Service sector dominates El Salvador's economy

Over the last 15 years, El Salvador's economy has become predominantly service-based, according to the national census.

Tuesday, May 13, 2008

Primary and secondary production no longer hold sway, the census shows. Some 37.6 percent of the nations jobs are now in services and a further 22.3 percent in commerce. Farming accounts for 16.6 percent of employment, industry 15.8 percent, and construction 7.6 percent.
Economic analyst Claudio de Rosa said the switch to services means higher living standards for Salvadorans. The change has been made possible by higher standards of education, he added.

More on this topic

El Salvador Today According to FUSADES

May 2011

The Economic Situation Report at the end of the first quarter of 2011 states: Economic growth is still slow and fragile.

The global economic recovery continues, although there are still some weaknesses in the international financial condition. A 4.4% expansion is projected for 2011.

El Salvador's Saca under fire on both sides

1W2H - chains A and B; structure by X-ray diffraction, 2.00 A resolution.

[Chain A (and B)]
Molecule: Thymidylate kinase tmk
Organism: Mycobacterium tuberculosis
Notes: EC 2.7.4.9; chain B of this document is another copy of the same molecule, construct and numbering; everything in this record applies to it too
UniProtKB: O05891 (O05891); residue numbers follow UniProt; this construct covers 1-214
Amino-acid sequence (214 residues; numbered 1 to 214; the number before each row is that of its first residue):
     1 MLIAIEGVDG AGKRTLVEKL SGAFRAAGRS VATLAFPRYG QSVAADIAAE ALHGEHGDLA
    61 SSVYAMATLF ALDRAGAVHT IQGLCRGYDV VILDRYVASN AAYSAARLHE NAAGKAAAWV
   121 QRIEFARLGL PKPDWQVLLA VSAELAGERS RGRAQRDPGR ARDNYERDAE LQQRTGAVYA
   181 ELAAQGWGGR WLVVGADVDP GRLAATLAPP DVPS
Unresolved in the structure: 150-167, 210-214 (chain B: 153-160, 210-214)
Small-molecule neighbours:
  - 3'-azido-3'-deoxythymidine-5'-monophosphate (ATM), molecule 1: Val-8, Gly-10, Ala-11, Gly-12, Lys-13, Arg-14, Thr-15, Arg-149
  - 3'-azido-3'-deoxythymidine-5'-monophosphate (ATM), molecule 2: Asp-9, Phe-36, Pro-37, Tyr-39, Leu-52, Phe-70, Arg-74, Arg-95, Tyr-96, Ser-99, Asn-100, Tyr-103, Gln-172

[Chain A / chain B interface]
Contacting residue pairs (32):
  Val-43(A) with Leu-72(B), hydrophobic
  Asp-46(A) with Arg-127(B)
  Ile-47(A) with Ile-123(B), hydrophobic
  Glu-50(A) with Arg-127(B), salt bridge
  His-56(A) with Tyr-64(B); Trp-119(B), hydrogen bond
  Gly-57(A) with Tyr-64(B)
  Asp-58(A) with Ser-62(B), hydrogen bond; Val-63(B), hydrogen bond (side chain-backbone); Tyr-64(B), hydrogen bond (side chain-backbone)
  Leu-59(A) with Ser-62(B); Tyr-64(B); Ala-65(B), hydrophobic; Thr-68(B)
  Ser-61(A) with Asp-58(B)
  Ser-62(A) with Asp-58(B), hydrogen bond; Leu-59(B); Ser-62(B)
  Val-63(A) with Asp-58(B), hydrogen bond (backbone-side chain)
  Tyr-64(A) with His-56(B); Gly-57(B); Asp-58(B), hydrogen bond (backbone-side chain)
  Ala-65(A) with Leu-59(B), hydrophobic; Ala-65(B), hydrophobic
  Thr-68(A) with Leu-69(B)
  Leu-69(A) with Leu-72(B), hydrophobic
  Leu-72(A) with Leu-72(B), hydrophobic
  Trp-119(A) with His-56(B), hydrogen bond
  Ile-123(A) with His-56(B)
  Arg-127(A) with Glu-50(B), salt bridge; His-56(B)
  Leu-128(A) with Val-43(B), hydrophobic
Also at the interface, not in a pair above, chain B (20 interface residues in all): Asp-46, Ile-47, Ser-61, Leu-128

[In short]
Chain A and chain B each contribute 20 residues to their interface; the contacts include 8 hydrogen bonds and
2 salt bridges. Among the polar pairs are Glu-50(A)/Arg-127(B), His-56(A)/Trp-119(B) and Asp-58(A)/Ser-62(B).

June 2008

President Antonio Saca of El Salvador headed into his last year in office under fire from both sides of the political spectrum.

Luis Membreño, an economist, said the government had lost its way after a "sound approach" in its early years that led to the recovery of economic growth and a much-needed tax reform.

El Salvador's GDP per person surges to US$3,574

May 2008

El Salvador's GDP per inhabitant rose to US$3,574 last year, largely because the population turned out to be smaller than expected.

The nation's GDP in 2007 came to US$20.37 billion, and the population was estimated by the census at 5.7 million.
The new figure for GDP per inhabitant brings El Salvador to within US$22 of being classified as a nation of medium to high personal income.

Labor shortages boost wages in region

April 2008

Competition is heating up in Central America for labor in sectors such as agriculture, construction and domestic service.

Wages are increasing rapidly because of the shortage in Panama, Costa Rica and El Salvador.
In Panama and Costa Rica alone, some 300,000 workers need to be imported for harvests and the modernization of the Panama Canal, according to the World Migration Organization.

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